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Looking at Trauma Informed Care and Psychologically Informed Environments in Temporary Accommodation

  • 3 min read |
  • Posted by Louis Kirby
  • On 10 October 2023

Robin Johnson, the ‘father’ of Trauma Informed Care and Psychologically Informed Environments has published a new book, Unfinished Business. We’re very excited to see that he has devoted an entire chapter to investigating how these concepts apply to Temporary Accommodation (TA) and Temporary Accommodation Action Groups (TAAGs), reasoning that TA is as good a test as any of the versatility of these frameworks.

What is PIE and TIC?

Psychologically Informed Environments (PIE) and Trauma Informed Care (TIC) are closely linked and complementary approaches to working with people experiencing homelessness. They aim to provide an accessible framework for services to improve the psychological and emotional well-being of people they support. This is accomplished through their approach to the physical environment, support for staff, psychological awareness and continued learning and enquiry.

PIE in temporary accommodation

Early descriptions of PIE were focussed on ‘built environments’ in homeless services and encouraged a person-centred service and space design. A key limitation in applying this to TA is both the lack of residents’ voice in their experience, as well as the lack of control local authorities currently have on the environments they place people in. What Robin’s latest chapter on PIE in TA suggests, is that the PIE approach can be translated into the context of temporary accommodation and to consider specific issues in systems and pathways as built environments.

PIE through Temporary Accommodation Action Groups (TAAGs)

Rather than adapt and design physical environments, TAAGs look to analyse and adapt the TA system through the experiences of those within it. PIEs look closely to develop psychological awareness to underpin the needs of their user group and to develop a stance of learning and inquiry to tackle the problems they are faced with. This approach is at the core of any TAAG as it looks to bring the voice and experience of residents, support agencies, local authorities and landlords together and create an environment of enquiry, compassion and learning. Partnership working across local TA communities promotes psychological understanding within the environment of temporary accommodation. Although the TAAG has no control over the physical environment within the accommodation, the belief is that a psychologically informed systemic environment will trickle down into physical conditions of TA.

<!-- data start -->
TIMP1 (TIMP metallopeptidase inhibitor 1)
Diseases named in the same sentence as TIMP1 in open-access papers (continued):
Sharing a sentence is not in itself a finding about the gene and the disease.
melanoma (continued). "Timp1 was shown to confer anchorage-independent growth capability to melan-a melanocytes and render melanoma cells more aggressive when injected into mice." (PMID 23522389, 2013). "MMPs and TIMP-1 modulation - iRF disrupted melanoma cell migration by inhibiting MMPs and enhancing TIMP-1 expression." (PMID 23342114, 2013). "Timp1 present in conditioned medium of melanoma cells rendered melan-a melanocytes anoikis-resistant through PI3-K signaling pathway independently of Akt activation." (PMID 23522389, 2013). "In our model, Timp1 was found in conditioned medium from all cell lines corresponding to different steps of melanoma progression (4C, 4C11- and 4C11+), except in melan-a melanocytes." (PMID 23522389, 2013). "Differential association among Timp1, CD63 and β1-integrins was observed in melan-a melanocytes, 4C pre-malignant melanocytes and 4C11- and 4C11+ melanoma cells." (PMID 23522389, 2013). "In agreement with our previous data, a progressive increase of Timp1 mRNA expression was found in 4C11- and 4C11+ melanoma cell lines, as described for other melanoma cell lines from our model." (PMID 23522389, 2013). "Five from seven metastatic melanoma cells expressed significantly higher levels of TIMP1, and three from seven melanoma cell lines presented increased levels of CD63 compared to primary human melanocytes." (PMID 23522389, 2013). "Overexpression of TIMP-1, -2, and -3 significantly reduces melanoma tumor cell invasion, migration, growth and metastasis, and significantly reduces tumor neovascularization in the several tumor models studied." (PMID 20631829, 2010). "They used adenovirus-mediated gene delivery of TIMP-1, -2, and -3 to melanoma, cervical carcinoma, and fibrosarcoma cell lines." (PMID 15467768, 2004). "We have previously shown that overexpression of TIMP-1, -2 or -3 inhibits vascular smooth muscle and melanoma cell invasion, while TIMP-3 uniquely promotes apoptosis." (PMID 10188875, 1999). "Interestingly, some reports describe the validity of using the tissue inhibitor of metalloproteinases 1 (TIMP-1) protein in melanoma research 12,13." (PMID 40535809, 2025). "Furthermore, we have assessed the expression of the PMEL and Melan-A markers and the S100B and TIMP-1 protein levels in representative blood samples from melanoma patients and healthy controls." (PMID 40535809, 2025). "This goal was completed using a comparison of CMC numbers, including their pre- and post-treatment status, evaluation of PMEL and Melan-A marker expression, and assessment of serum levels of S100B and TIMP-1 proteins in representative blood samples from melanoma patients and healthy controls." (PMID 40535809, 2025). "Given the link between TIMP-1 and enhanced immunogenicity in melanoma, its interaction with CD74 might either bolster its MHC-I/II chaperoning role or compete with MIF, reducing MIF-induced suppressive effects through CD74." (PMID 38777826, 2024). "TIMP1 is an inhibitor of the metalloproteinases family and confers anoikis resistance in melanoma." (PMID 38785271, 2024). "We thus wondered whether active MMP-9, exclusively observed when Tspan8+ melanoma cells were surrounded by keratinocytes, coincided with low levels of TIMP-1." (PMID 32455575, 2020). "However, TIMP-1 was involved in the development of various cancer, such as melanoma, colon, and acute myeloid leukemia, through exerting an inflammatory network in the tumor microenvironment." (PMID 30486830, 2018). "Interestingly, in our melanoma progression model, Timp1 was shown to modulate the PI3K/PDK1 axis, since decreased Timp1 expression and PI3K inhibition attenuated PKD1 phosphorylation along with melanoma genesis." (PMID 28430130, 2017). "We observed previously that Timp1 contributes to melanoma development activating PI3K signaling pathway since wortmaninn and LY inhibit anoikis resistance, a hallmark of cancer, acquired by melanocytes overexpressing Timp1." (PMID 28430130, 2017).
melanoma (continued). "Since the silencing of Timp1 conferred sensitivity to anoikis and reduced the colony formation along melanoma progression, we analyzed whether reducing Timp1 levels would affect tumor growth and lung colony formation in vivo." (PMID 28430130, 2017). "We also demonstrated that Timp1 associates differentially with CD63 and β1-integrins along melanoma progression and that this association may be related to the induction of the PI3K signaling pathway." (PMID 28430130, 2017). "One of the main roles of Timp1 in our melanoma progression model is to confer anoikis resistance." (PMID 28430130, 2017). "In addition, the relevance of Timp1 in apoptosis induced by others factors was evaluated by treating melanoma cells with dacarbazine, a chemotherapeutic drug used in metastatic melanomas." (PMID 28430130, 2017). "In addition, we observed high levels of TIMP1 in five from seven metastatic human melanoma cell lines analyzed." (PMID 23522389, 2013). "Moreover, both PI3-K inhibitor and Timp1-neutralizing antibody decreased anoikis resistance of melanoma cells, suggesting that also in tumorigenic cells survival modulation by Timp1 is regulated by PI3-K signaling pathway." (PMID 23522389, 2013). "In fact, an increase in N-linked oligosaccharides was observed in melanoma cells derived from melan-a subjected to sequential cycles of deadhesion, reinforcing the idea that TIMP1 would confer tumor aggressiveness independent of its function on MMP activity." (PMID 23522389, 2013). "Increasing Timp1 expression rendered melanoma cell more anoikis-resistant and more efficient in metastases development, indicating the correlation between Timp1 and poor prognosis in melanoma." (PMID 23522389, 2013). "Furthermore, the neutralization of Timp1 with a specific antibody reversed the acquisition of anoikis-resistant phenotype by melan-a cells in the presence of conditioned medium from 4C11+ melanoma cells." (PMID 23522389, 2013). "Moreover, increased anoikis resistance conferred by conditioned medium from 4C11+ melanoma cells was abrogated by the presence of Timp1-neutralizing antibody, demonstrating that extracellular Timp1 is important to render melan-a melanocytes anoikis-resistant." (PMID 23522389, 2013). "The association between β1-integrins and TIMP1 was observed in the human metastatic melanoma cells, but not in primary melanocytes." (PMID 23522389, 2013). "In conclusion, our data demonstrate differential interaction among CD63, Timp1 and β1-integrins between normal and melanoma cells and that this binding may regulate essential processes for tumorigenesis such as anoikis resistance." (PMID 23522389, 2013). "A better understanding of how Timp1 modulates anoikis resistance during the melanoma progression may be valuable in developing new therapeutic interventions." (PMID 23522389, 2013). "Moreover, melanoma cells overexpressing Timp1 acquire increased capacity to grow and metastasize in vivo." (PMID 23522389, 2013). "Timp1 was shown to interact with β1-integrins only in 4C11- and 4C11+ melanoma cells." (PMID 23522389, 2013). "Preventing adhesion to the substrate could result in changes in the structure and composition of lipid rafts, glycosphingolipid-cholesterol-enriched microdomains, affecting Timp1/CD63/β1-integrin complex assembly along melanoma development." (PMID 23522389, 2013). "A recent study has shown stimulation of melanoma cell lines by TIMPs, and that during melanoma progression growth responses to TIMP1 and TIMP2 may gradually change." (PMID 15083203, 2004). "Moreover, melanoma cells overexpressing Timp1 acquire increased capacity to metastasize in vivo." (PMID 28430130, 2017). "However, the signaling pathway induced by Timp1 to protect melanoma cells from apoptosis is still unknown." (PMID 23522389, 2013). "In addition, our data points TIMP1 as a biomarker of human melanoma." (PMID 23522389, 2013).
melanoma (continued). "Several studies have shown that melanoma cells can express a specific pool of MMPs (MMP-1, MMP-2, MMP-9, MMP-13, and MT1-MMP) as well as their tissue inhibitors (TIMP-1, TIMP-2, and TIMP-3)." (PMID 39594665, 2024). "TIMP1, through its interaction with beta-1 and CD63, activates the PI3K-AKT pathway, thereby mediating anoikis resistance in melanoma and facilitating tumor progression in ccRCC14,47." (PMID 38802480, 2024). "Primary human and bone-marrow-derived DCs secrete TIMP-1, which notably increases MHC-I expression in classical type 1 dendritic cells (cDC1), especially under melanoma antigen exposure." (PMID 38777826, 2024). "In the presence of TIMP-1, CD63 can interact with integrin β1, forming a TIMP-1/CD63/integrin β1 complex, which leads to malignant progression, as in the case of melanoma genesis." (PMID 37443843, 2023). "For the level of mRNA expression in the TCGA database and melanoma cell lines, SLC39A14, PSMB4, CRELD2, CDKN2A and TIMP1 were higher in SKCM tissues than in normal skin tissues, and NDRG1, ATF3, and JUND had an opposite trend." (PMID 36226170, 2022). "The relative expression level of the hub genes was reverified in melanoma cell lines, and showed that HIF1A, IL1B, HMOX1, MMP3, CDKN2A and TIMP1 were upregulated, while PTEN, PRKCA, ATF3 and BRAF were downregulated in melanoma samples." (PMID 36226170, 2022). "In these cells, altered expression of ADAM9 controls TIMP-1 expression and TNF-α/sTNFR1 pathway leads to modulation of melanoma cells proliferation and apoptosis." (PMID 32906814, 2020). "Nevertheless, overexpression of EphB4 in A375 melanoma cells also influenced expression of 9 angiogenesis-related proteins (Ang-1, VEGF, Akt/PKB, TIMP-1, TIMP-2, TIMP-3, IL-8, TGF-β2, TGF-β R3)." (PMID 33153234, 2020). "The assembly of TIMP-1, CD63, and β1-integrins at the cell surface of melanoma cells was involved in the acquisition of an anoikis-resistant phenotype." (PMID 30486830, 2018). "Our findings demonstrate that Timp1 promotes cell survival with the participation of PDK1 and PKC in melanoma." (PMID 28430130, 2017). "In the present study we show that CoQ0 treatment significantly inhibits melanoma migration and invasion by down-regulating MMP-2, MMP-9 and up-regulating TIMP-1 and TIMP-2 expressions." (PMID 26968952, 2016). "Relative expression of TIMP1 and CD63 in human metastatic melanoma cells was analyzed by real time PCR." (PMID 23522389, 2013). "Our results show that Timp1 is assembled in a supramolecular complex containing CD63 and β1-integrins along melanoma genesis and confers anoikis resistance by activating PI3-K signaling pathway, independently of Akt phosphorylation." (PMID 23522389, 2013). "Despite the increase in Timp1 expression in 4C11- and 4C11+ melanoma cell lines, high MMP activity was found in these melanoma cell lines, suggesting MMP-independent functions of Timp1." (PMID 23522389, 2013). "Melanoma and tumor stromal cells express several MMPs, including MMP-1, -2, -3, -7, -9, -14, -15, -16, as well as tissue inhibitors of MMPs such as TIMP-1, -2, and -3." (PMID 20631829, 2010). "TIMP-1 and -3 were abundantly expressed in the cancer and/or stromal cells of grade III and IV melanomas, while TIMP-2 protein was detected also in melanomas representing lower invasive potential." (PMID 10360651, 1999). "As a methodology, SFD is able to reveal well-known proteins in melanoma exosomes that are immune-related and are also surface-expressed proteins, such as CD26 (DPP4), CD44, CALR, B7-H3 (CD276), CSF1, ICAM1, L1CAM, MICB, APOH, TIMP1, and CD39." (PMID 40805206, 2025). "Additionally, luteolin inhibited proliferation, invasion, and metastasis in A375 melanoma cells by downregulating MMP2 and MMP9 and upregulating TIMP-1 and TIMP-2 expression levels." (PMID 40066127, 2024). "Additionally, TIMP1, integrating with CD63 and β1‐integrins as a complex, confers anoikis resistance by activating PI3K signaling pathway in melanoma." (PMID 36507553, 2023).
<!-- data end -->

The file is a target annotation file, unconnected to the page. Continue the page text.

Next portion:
The APPG and PIE

Both models discussed in Robin’s book identify the need for a safe and predictable environment. Within TA however, from the first interaction with local authority housing, to staying in an often inappropriate hostel or B&B, the experience is marked by unpredictability from beginning to end. Many homeless households are without basic facilities and the number of households in temporary accommodation in England are at the highest level on record.

Across the wider TA network, key themes of PIE and TIC also run through the APPG’s call to regulate temporary accommodation under the new Social Housing Regulations Bill. As well as the regulation of basic facilities and provisions within TA, the APPG also calls for support for the stakeholders within TA provision. Training and support for housing officers would create a more psychologically informed environment within the earlier stages of the housing pathway, and trauma-informed, holistic support for homeless households would ensure they are safe throughout it.

Robin’s work in this new book outlines that by creating psychologically informed environments within TA networks and systems, we can work towards making TA as short, safe and healthy as possible.